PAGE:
In the United States of America, we live in a service economy where most businesses have no idea what good service is. You know what I mean. The service at most stores is pathetic. Whether it’s a fast food restaurant, a drug store or one of those big box retailers, it seems every expectation I have about service goes unmet. I always find myself at the checkout counter handing over my money to an indifferent attendant who seems to care little about his employer and even less about me.
Lou Carbone is a Bloomington, Minnesota resident who makes a living telling companies how to create better customer experiences -- that is, how to deliver better service. He has recently written a book called “Clued In: How to keep customers coming back, again and again.” I had a chance to listen to him address a group of bankers on February 12.
He said banks were better at creating good customer experiences 20 years ago than they are today. Many banks faltered, he said, when they began to focus on products instead of customers. He said banks lost their competitive advantage when customer relationship management became data management.
Carbone’s message is that banks – and all businesses, for that matter -- can change, if they really want too. And, most customers have such low expectations for good service, that many are content to be considered just another piece of data. As I thought about that, I realized he is right. Most people today would be so surprised by a truly exceptional customer experience that if they ever actually got one, they’d pass out on the spot. My point is, expectations are low; that should make servicing excellence easier for any business that tries.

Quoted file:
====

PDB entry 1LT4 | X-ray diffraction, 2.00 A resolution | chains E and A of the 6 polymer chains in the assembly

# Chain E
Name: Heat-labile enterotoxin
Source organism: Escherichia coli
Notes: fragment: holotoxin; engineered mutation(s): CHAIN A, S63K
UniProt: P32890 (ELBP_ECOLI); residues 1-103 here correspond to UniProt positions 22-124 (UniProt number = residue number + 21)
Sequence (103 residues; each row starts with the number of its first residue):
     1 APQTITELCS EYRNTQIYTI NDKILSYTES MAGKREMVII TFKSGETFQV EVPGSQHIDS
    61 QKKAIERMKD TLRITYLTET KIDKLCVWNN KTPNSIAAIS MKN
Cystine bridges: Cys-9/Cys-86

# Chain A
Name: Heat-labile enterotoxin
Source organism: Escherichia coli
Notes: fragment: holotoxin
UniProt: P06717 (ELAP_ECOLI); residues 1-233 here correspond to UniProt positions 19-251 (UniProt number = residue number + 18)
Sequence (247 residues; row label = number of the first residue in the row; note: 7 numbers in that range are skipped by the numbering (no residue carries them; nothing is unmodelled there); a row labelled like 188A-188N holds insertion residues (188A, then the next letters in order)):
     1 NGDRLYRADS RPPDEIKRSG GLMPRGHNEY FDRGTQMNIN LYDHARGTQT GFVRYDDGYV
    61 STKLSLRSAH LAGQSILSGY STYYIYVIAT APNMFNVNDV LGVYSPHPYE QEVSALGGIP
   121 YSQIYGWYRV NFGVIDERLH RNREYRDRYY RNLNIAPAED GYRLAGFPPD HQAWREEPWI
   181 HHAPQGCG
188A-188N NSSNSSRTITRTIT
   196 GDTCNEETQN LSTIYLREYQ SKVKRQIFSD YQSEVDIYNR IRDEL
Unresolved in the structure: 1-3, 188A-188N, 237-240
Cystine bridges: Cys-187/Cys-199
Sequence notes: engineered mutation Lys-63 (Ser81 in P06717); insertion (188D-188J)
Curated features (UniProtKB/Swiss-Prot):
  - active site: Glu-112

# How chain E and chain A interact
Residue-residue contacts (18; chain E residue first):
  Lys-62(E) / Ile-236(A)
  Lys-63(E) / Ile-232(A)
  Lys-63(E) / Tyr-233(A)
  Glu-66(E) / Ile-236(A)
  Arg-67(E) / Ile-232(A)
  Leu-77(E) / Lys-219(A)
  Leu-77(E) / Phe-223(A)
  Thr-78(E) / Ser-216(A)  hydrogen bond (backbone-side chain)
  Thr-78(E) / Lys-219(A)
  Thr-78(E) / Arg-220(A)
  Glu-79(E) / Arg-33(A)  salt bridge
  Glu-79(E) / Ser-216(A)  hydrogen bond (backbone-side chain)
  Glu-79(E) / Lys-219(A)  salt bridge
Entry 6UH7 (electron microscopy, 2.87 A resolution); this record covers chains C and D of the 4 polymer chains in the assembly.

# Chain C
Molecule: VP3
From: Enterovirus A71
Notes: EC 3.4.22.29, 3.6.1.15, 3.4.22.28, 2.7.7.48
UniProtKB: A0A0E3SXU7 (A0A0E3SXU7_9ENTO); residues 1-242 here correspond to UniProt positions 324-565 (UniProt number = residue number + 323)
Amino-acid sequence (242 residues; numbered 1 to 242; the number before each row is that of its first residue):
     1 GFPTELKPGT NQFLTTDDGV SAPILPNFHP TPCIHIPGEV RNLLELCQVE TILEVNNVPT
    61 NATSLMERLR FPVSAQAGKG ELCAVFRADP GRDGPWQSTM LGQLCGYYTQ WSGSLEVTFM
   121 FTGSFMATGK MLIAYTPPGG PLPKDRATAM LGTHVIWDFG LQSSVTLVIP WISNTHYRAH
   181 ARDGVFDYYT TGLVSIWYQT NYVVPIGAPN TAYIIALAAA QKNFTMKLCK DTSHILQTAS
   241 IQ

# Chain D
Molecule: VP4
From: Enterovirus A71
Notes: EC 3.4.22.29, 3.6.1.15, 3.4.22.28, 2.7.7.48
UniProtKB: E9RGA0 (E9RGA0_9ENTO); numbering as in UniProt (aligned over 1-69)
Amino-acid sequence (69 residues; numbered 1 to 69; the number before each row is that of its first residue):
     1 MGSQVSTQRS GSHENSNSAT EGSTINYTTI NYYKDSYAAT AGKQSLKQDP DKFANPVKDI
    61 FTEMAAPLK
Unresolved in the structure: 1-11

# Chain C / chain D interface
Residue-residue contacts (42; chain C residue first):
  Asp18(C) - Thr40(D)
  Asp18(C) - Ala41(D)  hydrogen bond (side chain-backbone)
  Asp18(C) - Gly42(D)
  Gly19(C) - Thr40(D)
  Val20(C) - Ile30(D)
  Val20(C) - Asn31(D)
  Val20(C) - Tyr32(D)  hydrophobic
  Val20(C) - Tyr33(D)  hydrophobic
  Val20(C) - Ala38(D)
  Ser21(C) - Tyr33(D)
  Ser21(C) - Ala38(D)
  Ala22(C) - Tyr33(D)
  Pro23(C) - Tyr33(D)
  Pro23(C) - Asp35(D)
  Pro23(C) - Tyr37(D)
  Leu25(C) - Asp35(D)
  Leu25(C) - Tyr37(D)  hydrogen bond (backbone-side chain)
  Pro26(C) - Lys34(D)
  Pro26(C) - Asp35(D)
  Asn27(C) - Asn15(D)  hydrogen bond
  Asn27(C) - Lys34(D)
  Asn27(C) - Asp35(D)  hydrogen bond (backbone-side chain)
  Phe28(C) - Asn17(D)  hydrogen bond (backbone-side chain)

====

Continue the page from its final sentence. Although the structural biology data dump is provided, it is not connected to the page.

Good service is mostly just application of the Golden Rule: treat others as you would want to be treated. We all know what we consider to be good service: we want to be acknowledged, not ignored; we want honest answers, not a run-around; and we want to do business with competent people who seem as if they are enthusiastic about their company and service. Certainly if the employees aren’t excited about their own store or business, then why should the customer ever be?
Carbone described several great customer experiences he has had. One was at a barber shop where the barbers make the customers feel like royalty. The shop is in Toronto, and Carbone said that after one haircut there he began scheduling business trips to Canada just to get another great hair cut experience. He had other examples and in all of them, he was welcomed into the business establishment, given straight-forward service by true professionals, and thanked as if he had just saved their business from the brink of failure.
That’s all most of us want from a bank, a barber shop, a store or any other business – to be acknowledged, served effectively, and thanked. Why is that so hard? Add enthusiasm and politeness and a business can win just about any customer over for life.
If you run a business – big or small – you will beat your competition every time by focusing on service. Carbone notes that most competing businesses sell similar products; people rarely form business loyalties around products. But people will shop where they know they can get good service. In fact, if they find a business that actually delivers exceptional service, they will go out of their way to patronize that business.
If you own or run a business, focus on people before products. Customers can find almost any product anywhere, but good service is truly rare.
tMichaelB is the web site for Tom Bengtson, who writes about business, religion, family and politics.
Thursday, February 17, 2005
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